“Guilloché work: extremely varied pattern of crossing or interlaced lines, giving a decorative effect. Guilloché work is no longer in fashion”.
This delicious definition comes from the Berner, the historic unofficial dictionary of watchmaking, written in 1961 – hence this note by Mr Berner himself: “guilloché work is no longer in fashion”!
What is it?
More than half a century later, such a statement would probably make the watchmaking world smile indulgently: more than ever before, guilloché is now a must on high-end watches – and on affordable ones, too. However, the legendary pattern still carries strong associations with Swiss manufactures such as Breguet. Recently, independent watchmakers have also started using guilloché as one of their hallmarks.
Who uses it?
Today, Vacheron Constantin is considered as the first watchmaker to have made guilloché pocket watches. A few years later, around 1786, Abraham-Louis Breguet also began fitting his watches with engine-turned silver or gold dials of his own design. Under him, guilloché became an art form, with hand-engraved lines and hollowed-out the areas of the dial reserved for indications such as the power reserve, the moon’s phases, the subdial for the seconds, and so forth. A first set of patterns was born: clou de Paris hobnailing, pavé de Paris cobbling, sunburst, barleycorn, waves, cross-weave, checkerboard, flame, and many more. Today, the same kind of engine-turned guilloché work is also carried out on plates made of mother-of-pearl.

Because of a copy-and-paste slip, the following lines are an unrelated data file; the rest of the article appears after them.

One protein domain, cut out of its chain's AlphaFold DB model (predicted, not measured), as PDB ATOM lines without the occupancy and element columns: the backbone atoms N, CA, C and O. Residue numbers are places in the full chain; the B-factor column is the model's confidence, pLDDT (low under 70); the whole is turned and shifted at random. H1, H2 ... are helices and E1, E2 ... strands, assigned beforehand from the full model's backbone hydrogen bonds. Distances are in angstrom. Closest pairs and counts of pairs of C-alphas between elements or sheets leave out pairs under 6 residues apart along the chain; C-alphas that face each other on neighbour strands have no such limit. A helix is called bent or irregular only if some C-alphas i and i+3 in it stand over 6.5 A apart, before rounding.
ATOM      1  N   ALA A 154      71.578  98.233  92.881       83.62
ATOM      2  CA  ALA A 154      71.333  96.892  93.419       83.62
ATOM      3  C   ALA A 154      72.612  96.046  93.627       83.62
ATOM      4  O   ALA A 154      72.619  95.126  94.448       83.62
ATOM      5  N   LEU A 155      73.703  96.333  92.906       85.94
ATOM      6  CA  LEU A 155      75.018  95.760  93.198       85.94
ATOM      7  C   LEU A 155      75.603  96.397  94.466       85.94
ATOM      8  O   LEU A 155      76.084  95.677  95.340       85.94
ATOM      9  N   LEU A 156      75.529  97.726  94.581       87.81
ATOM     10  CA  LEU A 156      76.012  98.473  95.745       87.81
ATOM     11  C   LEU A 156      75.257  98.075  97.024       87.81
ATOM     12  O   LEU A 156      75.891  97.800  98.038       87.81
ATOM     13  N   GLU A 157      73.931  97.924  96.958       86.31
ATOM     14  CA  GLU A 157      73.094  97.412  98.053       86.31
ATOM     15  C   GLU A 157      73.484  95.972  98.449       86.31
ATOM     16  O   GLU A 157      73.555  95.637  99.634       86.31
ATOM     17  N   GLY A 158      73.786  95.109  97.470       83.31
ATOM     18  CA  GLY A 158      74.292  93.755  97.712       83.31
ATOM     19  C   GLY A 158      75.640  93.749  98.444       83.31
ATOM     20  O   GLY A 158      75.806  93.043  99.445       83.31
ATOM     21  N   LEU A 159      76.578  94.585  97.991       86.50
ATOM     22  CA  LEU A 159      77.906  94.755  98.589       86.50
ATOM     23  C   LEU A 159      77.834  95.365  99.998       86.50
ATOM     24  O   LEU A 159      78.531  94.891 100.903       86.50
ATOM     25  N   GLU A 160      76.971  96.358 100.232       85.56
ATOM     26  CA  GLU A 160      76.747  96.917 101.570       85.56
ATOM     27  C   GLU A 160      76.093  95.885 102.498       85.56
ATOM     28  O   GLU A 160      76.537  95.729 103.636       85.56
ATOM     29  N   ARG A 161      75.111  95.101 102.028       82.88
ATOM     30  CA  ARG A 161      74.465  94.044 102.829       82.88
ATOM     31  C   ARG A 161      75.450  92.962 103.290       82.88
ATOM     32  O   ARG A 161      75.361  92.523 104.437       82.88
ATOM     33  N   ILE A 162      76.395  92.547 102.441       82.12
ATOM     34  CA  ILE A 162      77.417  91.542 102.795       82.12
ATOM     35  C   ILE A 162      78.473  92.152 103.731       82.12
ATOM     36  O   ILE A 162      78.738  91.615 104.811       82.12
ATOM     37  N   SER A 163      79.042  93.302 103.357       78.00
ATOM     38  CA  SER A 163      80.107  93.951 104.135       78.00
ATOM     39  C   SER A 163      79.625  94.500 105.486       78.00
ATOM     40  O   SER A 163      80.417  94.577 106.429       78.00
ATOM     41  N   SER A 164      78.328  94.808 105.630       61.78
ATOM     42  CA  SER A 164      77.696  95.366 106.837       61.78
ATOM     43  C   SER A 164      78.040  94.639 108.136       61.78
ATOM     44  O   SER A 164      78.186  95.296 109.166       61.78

Every year, Vacheron Constantin creates a Métiers d’Art collection that uses guilloché in many instances. Here, the watch features different figures thanks to a combination of the arts of engraving, enamelling and guilloché work, playing on depth and mirror-like effects.
Now, however, independent brands have invented new forms of guilloché. For instance, Audemars Piguet’s “tapisserie” pattern on its Royal Oak collections has become well-known. Kari Voutilainen is another master of guilloché, as seen on Parmigiani Fleurier’s Transforma CBF. Breitling has redesigned its Chronomat collection; the latter features a square guilloché pattern on the dial. And no one could conceive of Jaeger-LeCoultre’s legendary Reverso without its central rectangular guilloché.
How’s it done?
Traditionally, guilloché is done by hand on a large, specially designed machine, built to multiply human strength so as to carefully chisel tiny pieces of gold or silver off the plate, thus creating the desired pattern. The guillocheur turns a crank which allows the piece to be rotated and decorated, and also advances the carriage on which the cutting tool travels, cutting the fine and regular features into the material.
Nowadays, most guilloché patterns are made by robots: the ubiquitous CNC machining, now used in all watchmaking companies. During the course of the twentieth century, with the advent of industrial techniques, hand craftsmanship carried out piece by piece was partially replaced by modern methods. Automatic machines, stamping and, more recently, CNC have emerged, allowing larger numbers of parts to be produced for less. Such methods are suitable for mass production, but do not allow for any customization; the latter remains the preserve of traditional hand engravers. That said, specialized companies and artisans guillocheurs are now endangered species. Traditional guilloché is pure craftsmanship. There is no dedicated training school, and the special machines are no longer being made.
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